Bill to ban false election notices is killed
DENVER — A bill that would have banned the dissemination of false information about elections died in a House committee Tuesday.
The measure, which cleared the Democratic-controlled Senate last month on a near party-line vote, would have made it a felony for anyone to give false information about when and where elections are held.
Democratic sponsors of the bill say such deceptive practices are commonly used to dissuade or prevent certain groups of people from voting.
Rosemary Harris Lytle, spokeswoman for the Colorado branch of the American Civil Liberties Union and president of the Colorado Springs branch of the NAACP, said the practice is akin to blacks in the South once being falsely told they would have to pass a literacy test before they would be allowed to vote.
“Communities of color have long been a target for those looking to strip away rights,” she said. “In recent years, we’ve seen an increase in the examples across the country of lying and dishonesty towards voters, specifically voters of color.”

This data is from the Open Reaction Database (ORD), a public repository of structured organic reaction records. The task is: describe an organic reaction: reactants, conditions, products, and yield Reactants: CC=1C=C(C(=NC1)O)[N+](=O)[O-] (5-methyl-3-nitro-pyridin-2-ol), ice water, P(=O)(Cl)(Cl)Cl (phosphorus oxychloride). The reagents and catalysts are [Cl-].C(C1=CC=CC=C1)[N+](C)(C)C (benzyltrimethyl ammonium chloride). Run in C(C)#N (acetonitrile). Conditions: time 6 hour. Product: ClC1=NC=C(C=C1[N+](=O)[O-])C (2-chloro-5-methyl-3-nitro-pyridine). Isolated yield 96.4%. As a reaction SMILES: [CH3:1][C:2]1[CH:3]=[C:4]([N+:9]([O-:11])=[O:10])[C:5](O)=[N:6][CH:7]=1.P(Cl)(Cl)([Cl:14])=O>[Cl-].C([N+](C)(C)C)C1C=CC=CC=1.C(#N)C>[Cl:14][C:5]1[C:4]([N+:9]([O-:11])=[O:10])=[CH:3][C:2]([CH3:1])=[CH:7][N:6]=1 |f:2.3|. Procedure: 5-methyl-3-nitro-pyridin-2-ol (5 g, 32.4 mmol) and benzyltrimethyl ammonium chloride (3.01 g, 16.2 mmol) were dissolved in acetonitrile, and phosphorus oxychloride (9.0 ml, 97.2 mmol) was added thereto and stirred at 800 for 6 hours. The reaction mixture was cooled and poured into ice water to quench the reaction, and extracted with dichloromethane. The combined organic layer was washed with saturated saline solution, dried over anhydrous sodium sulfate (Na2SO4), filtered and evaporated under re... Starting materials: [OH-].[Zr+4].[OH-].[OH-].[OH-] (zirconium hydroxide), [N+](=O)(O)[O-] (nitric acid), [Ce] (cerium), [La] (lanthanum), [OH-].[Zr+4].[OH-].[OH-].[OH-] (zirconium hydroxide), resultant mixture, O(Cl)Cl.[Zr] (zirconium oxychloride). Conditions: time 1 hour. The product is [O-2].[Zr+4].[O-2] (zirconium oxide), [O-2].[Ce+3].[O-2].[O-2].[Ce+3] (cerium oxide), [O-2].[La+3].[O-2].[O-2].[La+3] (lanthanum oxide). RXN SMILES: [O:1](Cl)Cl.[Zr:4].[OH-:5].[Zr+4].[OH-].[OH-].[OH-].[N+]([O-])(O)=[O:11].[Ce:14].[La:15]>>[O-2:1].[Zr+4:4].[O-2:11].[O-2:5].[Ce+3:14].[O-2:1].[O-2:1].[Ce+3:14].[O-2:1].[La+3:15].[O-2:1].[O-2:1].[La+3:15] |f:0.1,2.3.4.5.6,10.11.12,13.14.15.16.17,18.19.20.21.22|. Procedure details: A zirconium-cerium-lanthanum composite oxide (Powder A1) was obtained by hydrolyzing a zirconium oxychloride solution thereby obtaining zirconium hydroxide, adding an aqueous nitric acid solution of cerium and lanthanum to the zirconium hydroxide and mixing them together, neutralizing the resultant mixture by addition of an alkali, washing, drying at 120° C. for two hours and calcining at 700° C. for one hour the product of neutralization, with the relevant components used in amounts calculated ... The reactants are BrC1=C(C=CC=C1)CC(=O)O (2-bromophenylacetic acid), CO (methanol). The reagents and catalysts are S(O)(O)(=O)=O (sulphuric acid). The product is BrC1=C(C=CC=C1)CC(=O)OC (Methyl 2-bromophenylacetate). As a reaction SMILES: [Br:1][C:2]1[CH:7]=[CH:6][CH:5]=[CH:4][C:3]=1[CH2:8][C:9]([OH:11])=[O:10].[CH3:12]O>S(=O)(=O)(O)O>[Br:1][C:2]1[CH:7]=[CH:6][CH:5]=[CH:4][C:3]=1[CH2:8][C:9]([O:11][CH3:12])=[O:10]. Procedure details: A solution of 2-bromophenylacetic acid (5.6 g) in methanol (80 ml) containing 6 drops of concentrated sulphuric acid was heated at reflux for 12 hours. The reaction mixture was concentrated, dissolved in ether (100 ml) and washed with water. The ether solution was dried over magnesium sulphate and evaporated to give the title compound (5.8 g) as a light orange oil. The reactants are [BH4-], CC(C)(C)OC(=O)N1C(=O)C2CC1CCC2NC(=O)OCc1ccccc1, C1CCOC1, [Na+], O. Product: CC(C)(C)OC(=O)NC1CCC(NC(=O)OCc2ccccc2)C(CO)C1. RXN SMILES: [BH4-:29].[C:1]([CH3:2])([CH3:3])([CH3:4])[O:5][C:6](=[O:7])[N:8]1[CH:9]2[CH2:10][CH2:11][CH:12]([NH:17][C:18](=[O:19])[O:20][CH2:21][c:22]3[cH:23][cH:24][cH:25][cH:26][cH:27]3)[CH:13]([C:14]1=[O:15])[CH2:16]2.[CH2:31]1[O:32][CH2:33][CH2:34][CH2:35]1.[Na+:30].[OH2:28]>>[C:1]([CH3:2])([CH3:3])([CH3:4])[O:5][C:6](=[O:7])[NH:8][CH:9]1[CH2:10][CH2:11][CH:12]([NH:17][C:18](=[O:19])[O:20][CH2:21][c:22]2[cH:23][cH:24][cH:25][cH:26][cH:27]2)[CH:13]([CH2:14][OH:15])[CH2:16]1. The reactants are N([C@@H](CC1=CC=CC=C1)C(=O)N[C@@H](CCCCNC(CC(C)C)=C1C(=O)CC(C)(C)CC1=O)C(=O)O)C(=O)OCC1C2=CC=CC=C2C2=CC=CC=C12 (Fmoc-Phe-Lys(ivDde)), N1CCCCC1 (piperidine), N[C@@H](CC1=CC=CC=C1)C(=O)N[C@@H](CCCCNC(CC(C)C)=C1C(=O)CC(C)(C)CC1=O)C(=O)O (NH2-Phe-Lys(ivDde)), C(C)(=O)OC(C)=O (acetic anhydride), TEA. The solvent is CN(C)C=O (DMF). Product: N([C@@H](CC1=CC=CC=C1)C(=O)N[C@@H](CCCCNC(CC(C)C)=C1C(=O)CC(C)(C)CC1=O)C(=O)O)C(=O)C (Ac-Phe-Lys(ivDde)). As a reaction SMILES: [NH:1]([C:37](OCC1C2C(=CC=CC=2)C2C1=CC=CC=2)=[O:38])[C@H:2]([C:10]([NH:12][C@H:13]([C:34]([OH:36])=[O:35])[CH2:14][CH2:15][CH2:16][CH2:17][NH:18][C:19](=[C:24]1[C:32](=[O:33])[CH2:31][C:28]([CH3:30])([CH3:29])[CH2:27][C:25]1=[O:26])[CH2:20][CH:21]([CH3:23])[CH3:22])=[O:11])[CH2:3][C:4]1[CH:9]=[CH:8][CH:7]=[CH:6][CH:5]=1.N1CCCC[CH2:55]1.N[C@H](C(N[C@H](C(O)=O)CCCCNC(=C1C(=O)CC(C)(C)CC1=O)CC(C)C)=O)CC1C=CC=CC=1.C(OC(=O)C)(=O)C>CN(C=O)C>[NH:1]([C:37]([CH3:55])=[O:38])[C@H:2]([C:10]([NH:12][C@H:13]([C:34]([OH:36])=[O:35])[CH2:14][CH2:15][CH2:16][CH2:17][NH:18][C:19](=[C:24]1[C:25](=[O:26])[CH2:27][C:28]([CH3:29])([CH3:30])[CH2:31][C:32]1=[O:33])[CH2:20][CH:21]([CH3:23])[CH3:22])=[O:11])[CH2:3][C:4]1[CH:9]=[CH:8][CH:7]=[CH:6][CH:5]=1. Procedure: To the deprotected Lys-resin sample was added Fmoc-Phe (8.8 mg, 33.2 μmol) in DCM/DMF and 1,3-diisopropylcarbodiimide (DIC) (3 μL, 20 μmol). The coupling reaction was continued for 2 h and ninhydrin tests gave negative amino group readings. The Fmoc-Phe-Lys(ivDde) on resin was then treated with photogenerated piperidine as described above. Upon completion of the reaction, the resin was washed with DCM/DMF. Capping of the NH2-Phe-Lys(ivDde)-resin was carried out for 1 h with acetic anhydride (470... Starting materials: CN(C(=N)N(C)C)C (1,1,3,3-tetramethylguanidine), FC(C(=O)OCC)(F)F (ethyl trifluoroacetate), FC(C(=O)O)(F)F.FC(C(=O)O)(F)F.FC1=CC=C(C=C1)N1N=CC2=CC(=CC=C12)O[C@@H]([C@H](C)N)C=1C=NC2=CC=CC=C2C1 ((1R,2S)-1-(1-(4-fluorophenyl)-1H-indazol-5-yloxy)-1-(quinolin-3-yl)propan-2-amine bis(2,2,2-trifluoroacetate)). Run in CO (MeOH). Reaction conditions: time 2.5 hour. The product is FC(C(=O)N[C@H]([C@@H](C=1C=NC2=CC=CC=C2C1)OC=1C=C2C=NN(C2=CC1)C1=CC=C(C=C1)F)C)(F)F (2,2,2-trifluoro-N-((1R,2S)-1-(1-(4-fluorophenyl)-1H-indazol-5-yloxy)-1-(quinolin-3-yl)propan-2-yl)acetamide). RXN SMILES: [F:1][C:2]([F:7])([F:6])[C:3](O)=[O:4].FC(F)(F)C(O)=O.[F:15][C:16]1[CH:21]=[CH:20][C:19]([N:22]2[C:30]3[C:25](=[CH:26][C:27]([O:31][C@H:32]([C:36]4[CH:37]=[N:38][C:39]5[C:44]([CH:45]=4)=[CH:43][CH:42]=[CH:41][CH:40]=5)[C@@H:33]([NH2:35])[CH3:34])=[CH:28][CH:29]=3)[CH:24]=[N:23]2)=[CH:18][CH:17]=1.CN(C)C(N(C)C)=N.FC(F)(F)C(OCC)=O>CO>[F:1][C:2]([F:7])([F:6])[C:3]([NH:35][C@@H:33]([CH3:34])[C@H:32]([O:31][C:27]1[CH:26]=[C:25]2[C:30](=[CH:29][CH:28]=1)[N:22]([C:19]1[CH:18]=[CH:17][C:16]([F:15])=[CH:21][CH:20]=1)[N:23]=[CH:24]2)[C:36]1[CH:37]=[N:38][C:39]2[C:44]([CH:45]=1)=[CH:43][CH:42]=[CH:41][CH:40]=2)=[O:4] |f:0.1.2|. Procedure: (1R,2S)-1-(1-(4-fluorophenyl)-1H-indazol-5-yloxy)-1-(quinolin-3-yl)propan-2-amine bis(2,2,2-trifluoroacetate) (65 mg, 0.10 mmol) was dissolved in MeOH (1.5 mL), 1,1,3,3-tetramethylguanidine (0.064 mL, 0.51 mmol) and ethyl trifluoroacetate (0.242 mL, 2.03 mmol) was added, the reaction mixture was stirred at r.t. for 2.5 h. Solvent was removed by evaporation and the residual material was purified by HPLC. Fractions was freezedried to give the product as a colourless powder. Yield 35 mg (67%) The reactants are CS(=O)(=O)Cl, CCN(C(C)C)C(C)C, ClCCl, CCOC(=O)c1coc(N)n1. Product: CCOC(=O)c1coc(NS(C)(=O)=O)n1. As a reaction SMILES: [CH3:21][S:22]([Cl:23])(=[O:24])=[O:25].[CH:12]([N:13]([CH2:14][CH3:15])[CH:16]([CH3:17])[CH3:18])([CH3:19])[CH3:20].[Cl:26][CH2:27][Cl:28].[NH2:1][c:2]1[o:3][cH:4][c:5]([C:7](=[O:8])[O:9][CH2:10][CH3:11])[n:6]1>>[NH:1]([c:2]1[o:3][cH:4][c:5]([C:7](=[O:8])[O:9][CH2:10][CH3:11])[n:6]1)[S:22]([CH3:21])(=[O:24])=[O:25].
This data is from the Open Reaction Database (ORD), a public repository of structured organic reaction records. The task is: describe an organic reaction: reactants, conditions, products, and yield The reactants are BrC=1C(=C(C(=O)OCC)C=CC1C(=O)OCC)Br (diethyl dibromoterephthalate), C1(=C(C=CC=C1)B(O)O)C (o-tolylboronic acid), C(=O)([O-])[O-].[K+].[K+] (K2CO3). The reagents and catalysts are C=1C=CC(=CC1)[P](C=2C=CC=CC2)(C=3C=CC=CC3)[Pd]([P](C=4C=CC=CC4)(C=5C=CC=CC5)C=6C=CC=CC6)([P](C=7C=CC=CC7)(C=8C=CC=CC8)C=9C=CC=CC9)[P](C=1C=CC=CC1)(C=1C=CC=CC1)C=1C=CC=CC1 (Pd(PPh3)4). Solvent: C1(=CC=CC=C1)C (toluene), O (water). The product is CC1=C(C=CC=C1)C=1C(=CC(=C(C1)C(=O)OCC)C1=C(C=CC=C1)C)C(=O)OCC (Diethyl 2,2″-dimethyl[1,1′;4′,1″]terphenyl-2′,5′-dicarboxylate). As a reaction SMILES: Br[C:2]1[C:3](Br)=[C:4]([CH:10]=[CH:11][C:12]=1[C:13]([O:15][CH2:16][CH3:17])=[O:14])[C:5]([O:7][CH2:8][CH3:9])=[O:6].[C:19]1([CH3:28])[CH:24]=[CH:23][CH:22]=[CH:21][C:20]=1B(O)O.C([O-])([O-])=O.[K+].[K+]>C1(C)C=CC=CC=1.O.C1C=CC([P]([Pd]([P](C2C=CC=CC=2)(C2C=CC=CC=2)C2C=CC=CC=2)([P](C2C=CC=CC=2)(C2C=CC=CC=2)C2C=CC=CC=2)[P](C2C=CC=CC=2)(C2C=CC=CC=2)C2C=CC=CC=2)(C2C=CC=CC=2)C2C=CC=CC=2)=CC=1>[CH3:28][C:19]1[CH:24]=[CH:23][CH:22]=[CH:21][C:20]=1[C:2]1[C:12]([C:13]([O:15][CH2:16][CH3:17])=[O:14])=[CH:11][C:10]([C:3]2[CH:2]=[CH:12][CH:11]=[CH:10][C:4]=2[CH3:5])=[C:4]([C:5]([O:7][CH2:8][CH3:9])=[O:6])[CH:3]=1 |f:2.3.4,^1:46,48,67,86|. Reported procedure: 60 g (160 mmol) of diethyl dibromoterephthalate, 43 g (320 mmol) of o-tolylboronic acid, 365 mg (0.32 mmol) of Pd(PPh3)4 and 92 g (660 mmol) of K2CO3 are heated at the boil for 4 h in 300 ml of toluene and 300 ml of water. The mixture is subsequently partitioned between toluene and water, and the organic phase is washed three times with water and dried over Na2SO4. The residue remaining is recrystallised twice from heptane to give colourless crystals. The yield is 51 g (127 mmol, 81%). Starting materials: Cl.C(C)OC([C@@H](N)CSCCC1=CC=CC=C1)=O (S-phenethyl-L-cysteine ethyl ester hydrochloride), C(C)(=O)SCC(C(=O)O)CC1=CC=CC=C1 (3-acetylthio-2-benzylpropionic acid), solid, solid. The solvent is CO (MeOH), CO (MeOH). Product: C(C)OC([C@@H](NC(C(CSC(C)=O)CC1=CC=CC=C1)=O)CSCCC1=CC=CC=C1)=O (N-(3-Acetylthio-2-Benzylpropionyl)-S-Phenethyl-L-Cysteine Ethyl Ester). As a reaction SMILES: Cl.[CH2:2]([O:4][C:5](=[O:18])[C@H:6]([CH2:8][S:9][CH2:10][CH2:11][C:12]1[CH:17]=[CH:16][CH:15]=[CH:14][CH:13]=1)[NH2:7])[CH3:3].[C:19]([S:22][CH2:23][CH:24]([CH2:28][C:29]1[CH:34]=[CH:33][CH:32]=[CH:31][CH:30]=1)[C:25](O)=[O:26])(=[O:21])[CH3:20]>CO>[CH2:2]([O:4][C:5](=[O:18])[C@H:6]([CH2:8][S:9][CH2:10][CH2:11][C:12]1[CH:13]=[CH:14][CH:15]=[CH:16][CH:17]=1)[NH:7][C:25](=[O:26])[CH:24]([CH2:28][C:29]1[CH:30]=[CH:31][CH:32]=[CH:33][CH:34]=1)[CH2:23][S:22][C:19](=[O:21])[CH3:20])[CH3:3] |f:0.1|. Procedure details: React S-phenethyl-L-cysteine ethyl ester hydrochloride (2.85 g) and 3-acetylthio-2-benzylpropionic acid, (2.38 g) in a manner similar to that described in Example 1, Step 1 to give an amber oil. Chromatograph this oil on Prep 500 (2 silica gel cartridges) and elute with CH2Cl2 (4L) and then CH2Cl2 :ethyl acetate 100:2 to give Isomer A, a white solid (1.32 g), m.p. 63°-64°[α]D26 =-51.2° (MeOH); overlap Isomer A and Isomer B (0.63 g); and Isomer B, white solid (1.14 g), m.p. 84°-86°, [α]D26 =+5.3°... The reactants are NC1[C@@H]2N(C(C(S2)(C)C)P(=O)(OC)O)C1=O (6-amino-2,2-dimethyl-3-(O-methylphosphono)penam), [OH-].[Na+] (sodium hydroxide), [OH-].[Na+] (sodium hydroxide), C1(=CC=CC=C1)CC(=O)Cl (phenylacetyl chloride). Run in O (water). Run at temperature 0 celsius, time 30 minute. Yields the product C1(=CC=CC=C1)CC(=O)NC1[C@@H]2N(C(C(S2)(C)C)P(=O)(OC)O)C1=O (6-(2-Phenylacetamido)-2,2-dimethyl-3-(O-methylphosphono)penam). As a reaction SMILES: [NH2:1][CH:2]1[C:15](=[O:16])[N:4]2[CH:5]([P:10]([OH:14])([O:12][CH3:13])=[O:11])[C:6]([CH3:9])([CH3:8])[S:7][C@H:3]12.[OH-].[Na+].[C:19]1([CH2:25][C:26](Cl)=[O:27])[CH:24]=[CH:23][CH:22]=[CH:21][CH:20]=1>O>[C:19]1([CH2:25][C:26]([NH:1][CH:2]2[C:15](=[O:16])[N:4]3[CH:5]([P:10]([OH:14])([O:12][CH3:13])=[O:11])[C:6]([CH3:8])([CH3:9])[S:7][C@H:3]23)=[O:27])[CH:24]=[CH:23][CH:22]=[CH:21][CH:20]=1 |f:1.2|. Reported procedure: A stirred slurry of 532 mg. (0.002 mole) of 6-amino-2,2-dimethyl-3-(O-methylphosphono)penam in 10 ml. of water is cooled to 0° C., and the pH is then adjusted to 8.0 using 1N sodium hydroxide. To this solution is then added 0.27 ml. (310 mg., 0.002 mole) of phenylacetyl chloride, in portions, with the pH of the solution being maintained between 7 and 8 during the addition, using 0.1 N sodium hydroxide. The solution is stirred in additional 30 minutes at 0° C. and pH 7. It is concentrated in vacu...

But Republicans on the GOP-controlled House Judiciary Committee said they opposed the measure because they knew of no specific instances where it has been proven to have happened in Colorado, adding there already are laws banning giving false information during elections.
Michael Dougherty, head of the criminal justice section of the Colorado Attorney General’s Office, told the committee his office routinely investigates such cases, and none has ever been prosecuted. He said his office receives three to five election-related complaints a year under the current law.
“If there’s a question of enforcement, if we’re not doing a good enough job, then certainly we should take steps to improve it,” Dougherty said. “But to put it bluntly, I would respectfully suggest we don’t enact a law that says we really meant what we said last time.”
Mesa County Clerk Sheila Reiner said she knows of no incident in the county where someone tried to suppress voter turnout.
But Pueblo County Clerk Gilbert Ortiz said the law Dougherty is referring to focuses on electioneering and not on suppressing voter turnout.
On Election Day in 2008, some county residents received prerecorded telephone calls from an unknown source falsely saying their precincts had changed, and they had an additional day to vote, Ortiz said. Some people may not have voted as a result, he said.
Republicans, however, said the bill won’t do what its sponsors intend.
“This is not about voter intimidation or disenfranchisement. It’s about speech,” said Rep. Bob Gardner, R-Colorado Springs. “What this bill does ... chills speech.”